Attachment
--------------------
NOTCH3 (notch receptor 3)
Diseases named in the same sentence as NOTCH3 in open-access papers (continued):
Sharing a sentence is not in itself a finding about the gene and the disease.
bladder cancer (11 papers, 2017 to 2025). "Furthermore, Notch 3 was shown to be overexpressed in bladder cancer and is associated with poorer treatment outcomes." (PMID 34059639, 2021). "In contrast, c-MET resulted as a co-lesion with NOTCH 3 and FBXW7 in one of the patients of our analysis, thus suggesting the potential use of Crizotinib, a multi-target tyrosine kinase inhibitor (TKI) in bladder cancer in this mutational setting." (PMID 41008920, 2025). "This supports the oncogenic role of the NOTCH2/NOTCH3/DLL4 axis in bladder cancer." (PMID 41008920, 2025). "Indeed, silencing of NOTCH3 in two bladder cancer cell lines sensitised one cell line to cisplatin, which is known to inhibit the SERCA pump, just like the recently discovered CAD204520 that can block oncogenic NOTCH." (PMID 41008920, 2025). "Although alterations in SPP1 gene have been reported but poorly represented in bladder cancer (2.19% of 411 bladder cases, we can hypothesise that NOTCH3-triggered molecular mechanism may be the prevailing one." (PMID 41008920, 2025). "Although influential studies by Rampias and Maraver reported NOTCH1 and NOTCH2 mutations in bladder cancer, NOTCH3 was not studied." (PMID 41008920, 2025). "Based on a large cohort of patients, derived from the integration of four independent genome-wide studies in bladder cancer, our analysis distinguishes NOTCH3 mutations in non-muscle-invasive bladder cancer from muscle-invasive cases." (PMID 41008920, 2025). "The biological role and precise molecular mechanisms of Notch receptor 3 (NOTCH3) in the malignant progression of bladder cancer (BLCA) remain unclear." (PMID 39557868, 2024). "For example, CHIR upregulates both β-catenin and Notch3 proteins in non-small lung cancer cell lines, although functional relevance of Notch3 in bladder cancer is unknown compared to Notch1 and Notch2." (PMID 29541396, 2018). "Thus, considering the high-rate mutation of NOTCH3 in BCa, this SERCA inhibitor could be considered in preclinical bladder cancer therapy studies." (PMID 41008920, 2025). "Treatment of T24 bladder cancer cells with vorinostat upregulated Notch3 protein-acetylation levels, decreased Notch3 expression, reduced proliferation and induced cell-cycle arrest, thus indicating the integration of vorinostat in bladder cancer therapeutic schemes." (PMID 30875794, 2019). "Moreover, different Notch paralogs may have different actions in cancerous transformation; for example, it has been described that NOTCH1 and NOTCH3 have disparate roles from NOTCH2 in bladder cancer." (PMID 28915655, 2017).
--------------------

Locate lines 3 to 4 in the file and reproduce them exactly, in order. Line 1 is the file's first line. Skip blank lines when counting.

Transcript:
Sharing a sentence is not in itself a finding about the gene and the disease.
bladder cancer (11 papers, 2017 to 2025). "Furthermore, Notch 3 was shown to be overexpressed in bladder cancer and is associated with poorer treatment outcomes." (PMID 34059639, 2021). "In contrast, c-MET resulted as a co-lesion with NOTCH 3 and FBXW7 in one of the patients of our analysis, thus suggesting the potential use of Crizotinib, a multi-target tyrosine kinase inhibitor (TKI) in bladder cancer in this mutational setting." (PMID 41008920, 2025). "This supports the oncogenic role of the NOTCH2/NOTCH3/DLL4 axis in bladder cancer." (PMID 41008920, 2025). "Indeed, silencing of NOTCH3 in two bladder cancer cell lines sensitised one cell line to cisplatin, which is known to inhibit the SERCA pump, just like the recently discovered CAD204520 that can block oncogenic NOTCH." (PMID 41008920, 2025). "Although alterations in SPP1 gene have been reported but poorly represented in bladder cancer (2.19% of 411 bladder cases, we can hypothesise that NOTCH3-triggered molecular mechanism may be the prevailing one." (PMID 41008920, 2025). "Although influential studies by Rampias and Maraver reported NOTCH1 and NOTCH2 mutations in bladder cancer, NOTCH3 was not studied." (PMID 41008920, 2025). "Based on a large cohort of patients, derived from the integration of four independent genome-wide studies in bladder cancer, our analysis distinguishes NOTCH3 mutations in non-muscle-invasive bladder cancer from muscle-invasive cases." (PMID 41008920, 2025). "The biological role and precise molecular mechanisms of Notch receptor 3 (NOTCH3) in the malignant progression of bladder cancer (BLCA) remain unclear." (PMID 39557868, 2024). "For example, CHIR upregulates both β-catenin and Notch3 proteins in non-small lung cancer cell lines, although functional relevance of Notch3 in bladder cancer is unknown compared to Notch1 and Notch2." (PMID 29541396, 2018). "Thus, considering the high-rate mutation of NOTCH3 in BCa, this SERCA inhibitor could be considered in preclinical bladder cancer therapy studies." (PMID 41008920, 2025). "Treatment of T24 bladder cancer cells with vorinostat upregulated Notch3 protein-acetylation levels, decreased Notch3 expression, reduced proliferation and induced cell-cycle arrest, thus indicating the integration of vorinostat in bladder cancer therapeutic schemes." (PMID 30875794, 2019). "Moreover, different Notch paralogs may have different actions in cancerous transformation; for example, it has been described that NOTCH1 and NOTCH3 have disparate roles from NOTCH2 in bladder cancer." (PMID 28915655, 2017).